We cannot live without clean air. The quality of the outside air has therefore been the subject of particular attention for some time. And that’s quite right. But the quality of the air inside our homes is just as important! And the air in our home may not be as good as we may think. How would you know? And what can be done to address this?
Do you spend a lot of time indoors?
This is the case for all of us. Particularly compared with a few decades ago, when we used to work outside in the fields and children still used to play in the streets most of the time. Or compared to some countries that enjoy a warmer climate where people spend more time outdoors. On average, we spend up to 80% of our time indoors: in the office, at the supermarket, in the gym, at home, etc.
So what about our indoor climate?
The indoor climate determines the way we feel at home. And air quality plays a big part in that. In all rooms where there is no natural ventilation, the air may be polluted. And air pollution is often 10 times greater indoors than outdoors. However, to measure indoor air quality carefully and accurately, we need to call on specialists. But you can make a reasonable estimate with just a few things.
What influences indoor air quality?
Indoor air quality is influenced by several factors. In particular, ventilation, humidity and temperature. As well as the various activities you undertake every day, such as cooking, bathing or showering, laundry and, yes, even just breathing. Or by the materials with which your home is built, how you heat your home, how many pets and plants you own, the cleaning products you use, etc. Similarly, the presence of smokers is another important factor. Tobacco smoke is very harmful because it contains no less than 4,000 fine, gaseous particles.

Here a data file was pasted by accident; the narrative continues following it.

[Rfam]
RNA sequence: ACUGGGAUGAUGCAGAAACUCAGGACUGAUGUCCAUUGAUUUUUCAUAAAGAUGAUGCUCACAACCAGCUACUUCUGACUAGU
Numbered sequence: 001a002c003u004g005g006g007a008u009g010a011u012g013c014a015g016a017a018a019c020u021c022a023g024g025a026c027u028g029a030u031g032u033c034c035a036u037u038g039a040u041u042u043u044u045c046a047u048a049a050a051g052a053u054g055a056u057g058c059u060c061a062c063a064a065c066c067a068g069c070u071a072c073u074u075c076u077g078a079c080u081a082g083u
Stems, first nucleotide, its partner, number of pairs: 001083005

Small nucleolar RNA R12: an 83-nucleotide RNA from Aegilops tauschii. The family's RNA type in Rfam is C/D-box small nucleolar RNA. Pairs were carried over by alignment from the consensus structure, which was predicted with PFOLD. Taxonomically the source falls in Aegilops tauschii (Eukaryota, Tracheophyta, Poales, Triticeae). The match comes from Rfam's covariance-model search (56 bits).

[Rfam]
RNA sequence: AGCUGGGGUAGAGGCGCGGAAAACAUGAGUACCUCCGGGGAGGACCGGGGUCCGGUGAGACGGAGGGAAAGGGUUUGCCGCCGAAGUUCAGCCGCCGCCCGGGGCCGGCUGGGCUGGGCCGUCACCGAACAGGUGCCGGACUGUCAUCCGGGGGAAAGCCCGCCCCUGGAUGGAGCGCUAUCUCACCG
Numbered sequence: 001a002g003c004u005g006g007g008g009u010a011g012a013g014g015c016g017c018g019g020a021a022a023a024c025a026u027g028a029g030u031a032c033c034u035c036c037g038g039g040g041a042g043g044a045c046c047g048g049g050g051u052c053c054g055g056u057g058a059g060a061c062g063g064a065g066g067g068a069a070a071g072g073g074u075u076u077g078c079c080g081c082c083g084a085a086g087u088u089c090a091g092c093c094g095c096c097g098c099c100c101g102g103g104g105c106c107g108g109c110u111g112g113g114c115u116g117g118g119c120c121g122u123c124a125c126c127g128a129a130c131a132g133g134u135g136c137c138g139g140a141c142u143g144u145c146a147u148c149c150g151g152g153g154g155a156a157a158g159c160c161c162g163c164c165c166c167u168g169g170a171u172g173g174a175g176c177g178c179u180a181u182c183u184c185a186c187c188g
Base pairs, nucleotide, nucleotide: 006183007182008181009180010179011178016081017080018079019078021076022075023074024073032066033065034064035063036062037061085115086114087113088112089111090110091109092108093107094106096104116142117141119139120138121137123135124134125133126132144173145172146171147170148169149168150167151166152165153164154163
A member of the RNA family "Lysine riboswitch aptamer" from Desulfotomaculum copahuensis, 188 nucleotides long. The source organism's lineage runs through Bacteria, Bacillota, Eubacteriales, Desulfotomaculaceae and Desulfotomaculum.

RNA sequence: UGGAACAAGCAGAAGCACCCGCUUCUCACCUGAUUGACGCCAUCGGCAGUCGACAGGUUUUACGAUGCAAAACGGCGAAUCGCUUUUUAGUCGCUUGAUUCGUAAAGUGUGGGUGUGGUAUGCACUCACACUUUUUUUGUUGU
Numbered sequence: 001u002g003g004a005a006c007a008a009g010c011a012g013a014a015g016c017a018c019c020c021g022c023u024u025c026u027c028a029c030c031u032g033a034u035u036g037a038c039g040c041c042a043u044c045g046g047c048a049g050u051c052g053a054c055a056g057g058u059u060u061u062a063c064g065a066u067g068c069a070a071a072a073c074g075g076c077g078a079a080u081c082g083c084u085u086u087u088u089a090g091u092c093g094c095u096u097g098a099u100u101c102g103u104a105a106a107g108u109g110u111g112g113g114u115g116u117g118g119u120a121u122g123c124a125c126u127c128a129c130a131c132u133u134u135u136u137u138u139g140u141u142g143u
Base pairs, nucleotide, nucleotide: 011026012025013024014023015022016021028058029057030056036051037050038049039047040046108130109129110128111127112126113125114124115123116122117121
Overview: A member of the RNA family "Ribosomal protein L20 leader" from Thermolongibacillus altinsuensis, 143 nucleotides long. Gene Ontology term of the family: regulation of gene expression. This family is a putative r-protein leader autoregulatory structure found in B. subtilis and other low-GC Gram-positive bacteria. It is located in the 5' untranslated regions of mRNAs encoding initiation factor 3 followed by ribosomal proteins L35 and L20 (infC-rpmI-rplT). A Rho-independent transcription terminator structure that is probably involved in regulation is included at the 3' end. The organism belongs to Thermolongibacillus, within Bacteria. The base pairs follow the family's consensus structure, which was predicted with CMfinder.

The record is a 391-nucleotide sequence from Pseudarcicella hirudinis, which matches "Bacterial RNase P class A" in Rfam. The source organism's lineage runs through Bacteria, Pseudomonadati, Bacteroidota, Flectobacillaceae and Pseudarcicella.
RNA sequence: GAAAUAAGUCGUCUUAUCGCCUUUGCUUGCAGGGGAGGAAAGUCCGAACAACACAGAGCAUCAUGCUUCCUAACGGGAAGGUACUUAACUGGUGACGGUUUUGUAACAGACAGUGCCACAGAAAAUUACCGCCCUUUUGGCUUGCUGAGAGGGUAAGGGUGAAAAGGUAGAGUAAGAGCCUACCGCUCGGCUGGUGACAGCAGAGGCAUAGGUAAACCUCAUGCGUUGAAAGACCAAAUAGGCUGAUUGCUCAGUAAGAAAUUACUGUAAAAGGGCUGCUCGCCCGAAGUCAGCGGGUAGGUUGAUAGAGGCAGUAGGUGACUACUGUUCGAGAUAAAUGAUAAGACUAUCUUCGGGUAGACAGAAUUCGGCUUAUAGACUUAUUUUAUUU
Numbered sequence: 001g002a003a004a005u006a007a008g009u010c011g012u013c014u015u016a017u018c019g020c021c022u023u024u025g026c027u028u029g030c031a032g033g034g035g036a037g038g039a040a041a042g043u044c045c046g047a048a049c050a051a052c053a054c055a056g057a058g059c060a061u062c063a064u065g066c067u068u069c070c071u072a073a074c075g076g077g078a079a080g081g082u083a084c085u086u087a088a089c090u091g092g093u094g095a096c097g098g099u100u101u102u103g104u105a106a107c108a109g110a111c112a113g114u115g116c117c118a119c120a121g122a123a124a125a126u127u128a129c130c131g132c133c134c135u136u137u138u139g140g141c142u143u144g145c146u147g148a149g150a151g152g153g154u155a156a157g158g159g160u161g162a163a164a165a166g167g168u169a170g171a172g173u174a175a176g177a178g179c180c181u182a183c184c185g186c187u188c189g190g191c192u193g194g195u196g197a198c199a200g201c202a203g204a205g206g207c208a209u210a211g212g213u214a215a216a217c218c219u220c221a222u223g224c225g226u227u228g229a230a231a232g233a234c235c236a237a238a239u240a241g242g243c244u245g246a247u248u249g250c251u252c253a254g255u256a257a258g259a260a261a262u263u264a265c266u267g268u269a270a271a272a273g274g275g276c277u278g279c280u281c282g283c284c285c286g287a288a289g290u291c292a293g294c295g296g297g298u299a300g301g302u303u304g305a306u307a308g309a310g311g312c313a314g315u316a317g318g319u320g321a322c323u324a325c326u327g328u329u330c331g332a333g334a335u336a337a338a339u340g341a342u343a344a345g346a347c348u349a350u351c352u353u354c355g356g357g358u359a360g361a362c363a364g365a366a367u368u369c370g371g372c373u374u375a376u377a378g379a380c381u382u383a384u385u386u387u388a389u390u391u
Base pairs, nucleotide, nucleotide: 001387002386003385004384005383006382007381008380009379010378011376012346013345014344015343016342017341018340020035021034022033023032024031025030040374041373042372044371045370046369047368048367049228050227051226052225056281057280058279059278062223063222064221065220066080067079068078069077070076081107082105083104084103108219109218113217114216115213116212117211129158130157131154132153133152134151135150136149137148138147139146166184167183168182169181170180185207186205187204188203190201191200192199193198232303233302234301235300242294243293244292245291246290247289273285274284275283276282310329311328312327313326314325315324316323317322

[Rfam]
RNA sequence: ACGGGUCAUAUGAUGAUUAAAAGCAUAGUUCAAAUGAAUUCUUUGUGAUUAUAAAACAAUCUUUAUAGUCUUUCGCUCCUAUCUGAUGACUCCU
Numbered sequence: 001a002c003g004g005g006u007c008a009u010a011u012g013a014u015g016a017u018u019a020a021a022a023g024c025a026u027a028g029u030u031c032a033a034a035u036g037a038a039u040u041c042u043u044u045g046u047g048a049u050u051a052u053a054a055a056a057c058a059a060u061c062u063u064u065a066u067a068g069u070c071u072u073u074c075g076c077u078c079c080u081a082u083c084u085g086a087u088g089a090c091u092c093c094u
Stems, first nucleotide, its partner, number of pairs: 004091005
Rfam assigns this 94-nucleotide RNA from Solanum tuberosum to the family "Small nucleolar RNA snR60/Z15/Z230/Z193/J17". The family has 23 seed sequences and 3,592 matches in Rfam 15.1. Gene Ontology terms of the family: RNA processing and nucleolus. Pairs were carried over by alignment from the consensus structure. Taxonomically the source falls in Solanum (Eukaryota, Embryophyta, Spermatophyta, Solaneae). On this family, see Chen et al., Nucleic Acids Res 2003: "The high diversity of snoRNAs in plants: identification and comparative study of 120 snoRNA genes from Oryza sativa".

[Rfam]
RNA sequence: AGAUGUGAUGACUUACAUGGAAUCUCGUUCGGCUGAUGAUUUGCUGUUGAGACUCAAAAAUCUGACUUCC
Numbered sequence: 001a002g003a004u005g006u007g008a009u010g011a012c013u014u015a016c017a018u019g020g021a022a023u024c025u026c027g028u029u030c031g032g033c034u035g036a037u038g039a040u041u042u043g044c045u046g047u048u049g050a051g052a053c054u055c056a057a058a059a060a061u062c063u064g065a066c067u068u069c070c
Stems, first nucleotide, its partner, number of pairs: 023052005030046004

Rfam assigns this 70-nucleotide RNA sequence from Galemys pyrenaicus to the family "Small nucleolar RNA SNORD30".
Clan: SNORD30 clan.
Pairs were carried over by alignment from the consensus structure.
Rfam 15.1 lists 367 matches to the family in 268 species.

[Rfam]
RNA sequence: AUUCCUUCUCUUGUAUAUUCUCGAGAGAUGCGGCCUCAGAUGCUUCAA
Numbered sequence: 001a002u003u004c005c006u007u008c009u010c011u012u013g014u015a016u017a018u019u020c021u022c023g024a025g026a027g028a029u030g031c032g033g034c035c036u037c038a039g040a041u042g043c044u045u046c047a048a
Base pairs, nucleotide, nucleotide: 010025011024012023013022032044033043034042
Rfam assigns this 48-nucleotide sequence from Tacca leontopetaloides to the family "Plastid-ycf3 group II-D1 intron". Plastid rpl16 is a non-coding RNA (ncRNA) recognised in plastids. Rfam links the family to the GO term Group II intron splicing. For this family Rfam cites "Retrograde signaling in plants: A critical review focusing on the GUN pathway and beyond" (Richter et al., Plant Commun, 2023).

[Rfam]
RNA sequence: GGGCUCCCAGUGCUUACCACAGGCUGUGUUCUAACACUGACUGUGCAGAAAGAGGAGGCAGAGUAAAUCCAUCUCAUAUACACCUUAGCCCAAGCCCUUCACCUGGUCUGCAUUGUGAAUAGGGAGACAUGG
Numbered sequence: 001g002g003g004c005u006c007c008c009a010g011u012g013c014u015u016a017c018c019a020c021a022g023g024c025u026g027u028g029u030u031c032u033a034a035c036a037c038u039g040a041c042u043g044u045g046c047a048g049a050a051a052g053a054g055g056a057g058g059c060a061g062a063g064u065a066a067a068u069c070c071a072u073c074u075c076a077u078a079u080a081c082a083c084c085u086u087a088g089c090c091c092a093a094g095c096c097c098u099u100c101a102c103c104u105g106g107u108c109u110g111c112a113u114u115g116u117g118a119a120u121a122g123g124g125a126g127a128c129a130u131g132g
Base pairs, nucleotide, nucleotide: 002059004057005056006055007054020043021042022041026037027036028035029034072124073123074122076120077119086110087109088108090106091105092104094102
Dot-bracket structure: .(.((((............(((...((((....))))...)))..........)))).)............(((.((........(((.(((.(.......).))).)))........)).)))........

Poor indoor air quality is bad for your health
Poor indoor air quality can have adverse health consequences. Symptoms are often vague at first and impair daily well-being: you don’t feel well in your skin, you feel more stressed, you have difficulty concentrating, you lack energy...
But poor air quality can also lead to more pronounced problems:
- prolonged flu-like symptoms
- irritation of the nose, throat and eyes
- breathing difficulties
- worsening of asthma
This may even lead to chronic symptoms and chronic conditions. Indoor air pollution causes more discomfort in certain groups, such as small children, older people, people with sensitive airways and patients with chronic heart disease.
Air that is too humid is also harmful and leads to condensation, unpleasant odours and mould. The need for ventilation is not always noticeable or visible. Even if there is no moisture or mould, there may be more harmful substances, CO2 and bacteria than suspected.
Ventilation is crucial
It is therefore very important to always keep your home well ventilated. In older houses, there is often “natural ventilation” due to gaps. In new homes, the insulation is so good that the polluted air is hardly able to escape. Opening the windows every day for 10 minutes in the morning and evening is already a good start. But it only displaces the air, which only partially improves humidity or air quality. It is not, therefore, an effective measure to combat mould in small recesses.
The ventilation should preferably be continuous. Without regular ventilation, polluted indoor air cannot escape, especially if there are significant levels of outdoor pollution. A ventilation system is not a frivolous luxury.
Daikin offers various heat pump solutions that, in addition to heating and cooling the rooms efficiently, humidify, dehumidify and sanitize the air.